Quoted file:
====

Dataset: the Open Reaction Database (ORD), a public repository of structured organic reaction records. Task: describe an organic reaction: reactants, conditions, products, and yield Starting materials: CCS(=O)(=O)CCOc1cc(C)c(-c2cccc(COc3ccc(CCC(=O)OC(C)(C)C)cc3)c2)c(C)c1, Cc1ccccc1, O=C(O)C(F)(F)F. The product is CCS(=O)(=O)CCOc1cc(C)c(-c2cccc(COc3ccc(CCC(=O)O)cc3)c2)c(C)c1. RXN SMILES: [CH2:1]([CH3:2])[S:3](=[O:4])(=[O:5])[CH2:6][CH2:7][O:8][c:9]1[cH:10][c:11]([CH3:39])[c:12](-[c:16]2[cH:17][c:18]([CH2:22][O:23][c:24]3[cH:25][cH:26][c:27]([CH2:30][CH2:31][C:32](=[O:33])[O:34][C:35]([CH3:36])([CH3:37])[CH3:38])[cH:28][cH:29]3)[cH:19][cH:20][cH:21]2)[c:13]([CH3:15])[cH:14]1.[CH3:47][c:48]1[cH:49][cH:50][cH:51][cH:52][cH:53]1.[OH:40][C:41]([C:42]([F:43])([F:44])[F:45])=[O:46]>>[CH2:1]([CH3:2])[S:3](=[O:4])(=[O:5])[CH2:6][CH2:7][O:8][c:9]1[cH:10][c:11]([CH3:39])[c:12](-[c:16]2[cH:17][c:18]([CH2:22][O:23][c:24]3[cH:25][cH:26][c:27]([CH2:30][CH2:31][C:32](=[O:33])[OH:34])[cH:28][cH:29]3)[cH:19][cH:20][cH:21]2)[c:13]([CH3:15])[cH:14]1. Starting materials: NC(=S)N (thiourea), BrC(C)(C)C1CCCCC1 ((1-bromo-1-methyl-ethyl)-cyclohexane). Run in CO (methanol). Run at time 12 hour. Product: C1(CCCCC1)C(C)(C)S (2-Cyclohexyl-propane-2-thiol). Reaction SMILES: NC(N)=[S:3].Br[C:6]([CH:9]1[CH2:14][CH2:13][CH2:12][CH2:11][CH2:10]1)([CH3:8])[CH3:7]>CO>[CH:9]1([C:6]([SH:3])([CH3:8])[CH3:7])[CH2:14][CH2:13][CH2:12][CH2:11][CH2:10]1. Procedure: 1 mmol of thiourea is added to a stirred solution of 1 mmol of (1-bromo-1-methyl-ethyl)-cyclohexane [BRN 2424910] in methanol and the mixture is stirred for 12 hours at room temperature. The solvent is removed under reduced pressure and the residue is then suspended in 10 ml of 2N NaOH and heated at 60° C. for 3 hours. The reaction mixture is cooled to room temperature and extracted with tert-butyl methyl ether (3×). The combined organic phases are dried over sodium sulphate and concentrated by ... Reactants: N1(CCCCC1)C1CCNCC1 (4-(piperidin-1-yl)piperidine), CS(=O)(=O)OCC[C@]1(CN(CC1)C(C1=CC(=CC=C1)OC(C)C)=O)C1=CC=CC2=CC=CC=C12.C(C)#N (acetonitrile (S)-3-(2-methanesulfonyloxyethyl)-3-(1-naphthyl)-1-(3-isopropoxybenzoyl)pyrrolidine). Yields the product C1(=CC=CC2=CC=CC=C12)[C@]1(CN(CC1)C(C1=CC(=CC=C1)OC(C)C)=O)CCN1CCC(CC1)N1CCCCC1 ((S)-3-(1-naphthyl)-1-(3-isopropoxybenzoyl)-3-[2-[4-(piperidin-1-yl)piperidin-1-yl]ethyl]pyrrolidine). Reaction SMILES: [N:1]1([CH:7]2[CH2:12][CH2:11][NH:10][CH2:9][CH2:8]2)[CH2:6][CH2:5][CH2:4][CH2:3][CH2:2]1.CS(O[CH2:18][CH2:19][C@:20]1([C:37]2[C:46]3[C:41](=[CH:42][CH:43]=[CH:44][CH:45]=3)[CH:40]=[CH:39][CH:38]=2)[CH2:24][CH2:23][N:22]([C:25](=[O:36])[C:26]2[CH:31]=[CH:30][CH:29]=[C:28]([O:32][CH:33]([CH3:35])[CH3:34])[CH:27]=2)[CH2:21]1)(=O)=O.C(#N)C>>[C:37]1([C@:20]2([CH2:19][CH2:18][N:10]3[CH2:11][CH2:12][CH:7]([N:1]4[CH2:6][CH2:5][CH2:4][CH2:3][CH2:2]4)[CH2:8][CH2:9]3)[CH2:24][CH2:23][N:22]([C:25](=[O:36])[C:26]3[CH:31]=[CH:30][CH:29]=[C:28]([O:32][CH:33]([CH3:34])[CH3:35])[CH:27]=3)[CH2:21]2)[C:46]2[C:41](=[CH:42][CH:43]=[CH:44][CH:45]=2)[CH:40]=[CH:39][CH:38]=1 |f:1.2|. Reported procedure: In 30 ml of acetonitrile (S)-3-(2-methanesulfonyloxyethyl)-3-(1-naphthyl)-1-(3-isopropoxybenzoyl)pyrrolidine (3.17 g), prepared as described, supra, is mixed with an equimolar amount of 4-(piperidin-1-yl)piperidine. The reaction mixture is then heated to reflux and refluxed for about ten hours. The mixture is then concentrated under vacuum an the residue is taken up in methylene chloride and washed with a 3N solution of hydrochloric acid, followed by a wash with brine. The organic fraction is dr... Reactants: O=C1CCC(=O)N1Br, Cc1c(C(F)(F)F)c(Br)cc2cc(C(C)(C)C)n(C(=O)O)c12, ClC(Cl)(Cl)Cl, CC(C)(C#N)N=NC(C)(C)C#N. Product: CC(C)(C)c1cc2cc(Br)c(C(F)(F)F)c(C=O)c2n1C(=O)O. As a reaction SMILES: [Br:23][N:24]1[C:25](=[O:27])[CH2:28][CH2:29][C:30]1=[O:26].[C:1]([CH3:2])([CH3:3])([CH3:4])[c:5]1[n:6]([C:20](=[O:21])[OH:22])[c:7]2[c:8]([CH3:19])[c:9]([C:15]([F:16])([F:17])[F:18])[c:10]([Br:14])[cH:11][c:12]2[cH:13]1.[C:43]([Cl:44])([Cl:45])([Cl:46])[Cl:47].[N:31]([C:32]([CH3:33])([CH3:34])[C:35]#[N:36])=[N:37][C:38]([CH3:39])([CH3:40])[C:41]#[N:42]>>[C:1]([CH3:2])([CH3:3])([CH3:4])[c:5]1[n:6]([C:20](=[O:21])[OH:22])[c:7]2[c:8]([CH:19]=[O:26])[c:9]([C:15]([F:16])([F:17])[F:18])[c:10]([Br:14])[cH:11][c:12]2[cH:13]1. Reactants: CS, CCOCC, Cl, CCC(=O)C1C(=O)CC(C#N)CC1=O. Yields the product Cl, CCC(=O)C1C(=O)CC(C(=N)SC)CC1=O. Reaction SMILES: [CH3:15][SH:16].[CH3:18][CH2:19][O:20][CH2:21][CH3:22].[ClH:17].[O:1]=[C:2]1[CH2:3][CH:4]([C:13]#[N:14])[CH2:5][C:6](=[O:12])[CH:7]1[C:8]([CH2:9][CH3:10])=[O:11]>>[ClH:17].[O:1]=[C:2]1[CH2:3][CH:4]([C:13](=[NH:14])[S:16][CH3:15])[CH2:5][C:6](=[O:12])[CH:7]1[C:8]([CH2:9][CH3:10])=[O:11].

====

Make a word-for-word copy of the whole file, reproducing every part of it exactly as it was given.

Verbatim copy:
Dataset: the Open Reaction Database (ORD), a public repository of structured organic reaction records. Task: describe an organic reaction: reactants, conditions, products, and yield Starting materials: CCS(=O)(=O)CCOc1cc(C)c(-c2cccc(COc3ccc(CCC(=O)OC(C)(C)C)cc3)c2)c(C)c1, Cc1ccccc1, O=C(O)C(F)(F)F. The product is CCS(=O)(=O)CCOc1cc(C)c(-c2cccc(COc3ccc(CCC(=O)O)cc3)c2)c(C)c1. RXN SMILES: [CH2:1]([CH3:2])[S:3](=[O:4])(=[O:5])[CH2:6][CH2:7][O:8][c:9]1[cH:10][c:11]([CH3:39])[c:12](-[c:16]2[cH:17][c:18]([CH2:22][O:23][c:24]3[cH:25][cH:26][c:27]([CH2:30][CH2:31][C:32](=[O:33])[O:34][C:35]([CH3:36])([CH3:37])[CH3:38])[cH:28][cH:29]3)[cH:19][cH:20][cH:21]2)[c:13]([CH3:15])[cH:14]1.[CH3:47][c:48]1[cH:49][cH:50][cH:51][cH:52][cH:53]1.[OH:40][C:41]([C:42]([F:43])([F:44])[F:45])=[O:46]>>[CH2:1]([CH3:2])[S:3](=[O:4])(=[O:5])[CH2:6][CH2:7][O:8][c:9]1[cH:10][c:11]([CH3:39])[c:12](-[c:16]2[cH:17][c:18]([CH2:22][O:23][c:24]3[cH:25][cH:26][c:27]([CH2:30][CH2:31][C:32](=[O:33])[OH:34])[cH:28][cH:29]3)[cH:19][cH:20][cH:21]2)[c:13]([CH3:15])[cH:14]1. Starting materials: NC(=S)N (thiourea), BrC(C)(C)C1CCCCC1 ((1-bromo-1-methyl-ethyl)-cyclohexane). Run in CO (methanol). Run at time 12 hour. Product: C1(CCCCC1)C(C)(C)S (2-Cyclohexyl-propane-2-thiol). Reaction SMILES: NC(N)=[S:3].Br[C:6]([CH:9]1[CH2:14][CH2:13][CH2:12][CH2:11][CH2:10]1)([CH3:8])[CH3:7]>CO>[CH:9]1([C:6]([SH:3])([CH3:8])[CH3:7])[CH2:14][CH2:13][CH2:12][CH2:11][CH2:10]1. Procedure: 1 mmol of thiourea is added to a stirred solution of 1 mmol of (1-bromo-1-methyl-ethyl)-cyclohexane [BRN 2424910] in methanol and the mixture is stirred for 12 hours at room temperature. The solvent is removed under reduced pressure and the residue is then suspended in 10 ml of 2N NaOH and heated at 60° C. for 3 hours. The reaction mixture is cooled to room temperature and extracted with tert-butyl methyl ether (3×). The combined organic phases are dried over sodium sulphate and concentrated by ... Reactants: N1(CCCCC1)C1CCNCC1 (4-(piperidin-1-yl)piperidine), CS(=O)(=O)OCC[C@]1(CN(CC1)C(C1=CC(=CC=C1)OC(C)C)=O)C1=CC=CC2=CC=CC=C12.C(C)#N (acetonitrile (S)-3-(2-methanesulfonyloxyethyl)-3-(1-naphthyl)-1-(3-isopropoxybenzoyl)pyrrolidine). Yields the product C1(=CC=CC2=CC=CC=C12)[C@]1(CN(CC1)C(C1=CC(=CC=C1)OC(C)C)=O)CCN1CCC(CC1)N1CCCCC1 ((S)-3-(1-naphthyl)-1-(3-isopropoxybenzoyl)-3-[2-[4-(piperidin-1-yl)piperidin-1-yl]ethyl]pyrrolidine). Reaction SMILES: [N:1]1([CH:7]2[CH2:12][CH2:11][NH:10][CH2:9][CH2:8]2)[CH2:6][CH2:5][CH2:4][CH2:3][CH2:2]1.CS(O[CH2:18][CH2:19][C@:20]1([C:37]2[C:46]3[C:41](=[CH:42][CH:43]=[CH:44][CH:45]=3)[CH:40]=[CH:39][CH:38]=2)[CH2:24][CH2:23][N:22]([C:25](=[O:36])[C:26]2[CH:31]=[CH:30][CH:29]=[C:28]([O:32][CH:33]([CH3:35])[CH3:34])[CH:27]=2)[CH2:21]1)(=O)=O.C(#N)C>>[C:37]1([C@:20]2([CH2:19][CH2:18][N:10]3[CH2:11][CH2:12][CH:7]([N:1]4[CH2:6][CH2:5][CH2:4][CH2:3][CH2:2]4)[CH2:8][CH2:9]3)[CH2:24][CH2:23][N:22]([C:25](=[O:36])[C:26]3[CH:31]=[CH:30][CH:29]=[C:28]([O:32][CH:33]([CH3:34])[CH3:35])[CH:27]=3)[CH2:21]2)[C:46]2[C:41](=[CH:42][CH:43]=[CH:44][CH:45]=2)[CH:40]=[CH:39][CH:38]=1 |f:1.2|. Reported procedure: In 30 ml of acetonitrile (S)-3-(2-methanesulfonyloxyethyl)-3-(1-naphthyl)-1-(3-isopropoxybenzoyl)pyrrolidine (3.17 g), prepared as described, supra, is mixed with an equimolar amount of 4-(piperidin-1-yl)piperidine. The reaction mixture is then heated to reflux and refluxed for about ten hours. The mixture is then concentrated under vacuum an the residue is taken up in methylene chloride and washed with a 3N solution of hydrochloric acid, followed by a wash with brine. The organic fraction is dr... Reactants: O=C1CCC(=O)N1Br, Cc1c(C(F)(F)F)c(Br)cc2cc(C(C)(C)C)n(C(=O)O)c12, ClC(Cl)(Cl)Cl, CC(C)(C#N)N=NC(C)(C)C#N. Product: CC(C)(C)c1cc2cc(Br)c(C(F)(F)F)c(C=O)c2n1C(=O)O. As a reaction SMILES: [Br:23][N:24]1[C:25](=[O:27])[CH2:28][CH2:29][C:30]1=[O:26].[C:1]([CH3:2])([CH3:3])([CH3:4])[c:5]1[n:6]([C:20](=[O:21])[OH:22])[c:7]2[c:8]([CH3:19])[c:9]([C:15]([F:16])([F:17])[F:18])[c:10]([Br:14])[cH:11][c:12]2[cH:13]1.[C:43]([Cl:44])([Cl:45])([Cl:46])[Cl:47].[N:31]([C:32]([CH3:33])([CH3:34])[C:35]#[N:36])=[N:37][C:38]([CH3:39])([CH3:40])[C:41]#[N:42]>>[C:1]([CH3:2])([CH3:3])([CH3:4])[c:5]1[n:6]([C:20](=[O:21])[OH:22])[c:7]2[c:8]([CH:19]=[O:26])[c:9]([C:15]([F:16])([F:17])[F:18])[c:10]([Br:14])[cH:11][c:12]2[cH:13]1. Reactants: CS, CCOCC, Cl, CCC(=O)C1C(=O)CC(C#N)CC1=O. Yields the product Cl, CCC(=O)C1C(=O)CC(C(=N)SC)CC1=O. Reaction SMILES: [CH3:15][SH:16].[CH3:18][CH2:19][O:20][CH2:21][CH3:22].[ClH:17].[O:1]=[C:2]1[CH2:3][CH:4]([C:13]#[N:14])[CH2:5][C:6](=[O:12])[CH:7]1[C:8]([CH2:9][CH3:10])=[O:11]>>[ClH:17].[O:1]=[C:2]1[CH2:3][CH:4]([C:13](=[NH:14])[S:16][CH3:15])[CH2:5][C:6](=[O:12])[CH:7]1[C:8]([CH2:9][CH3:10])=[O:11].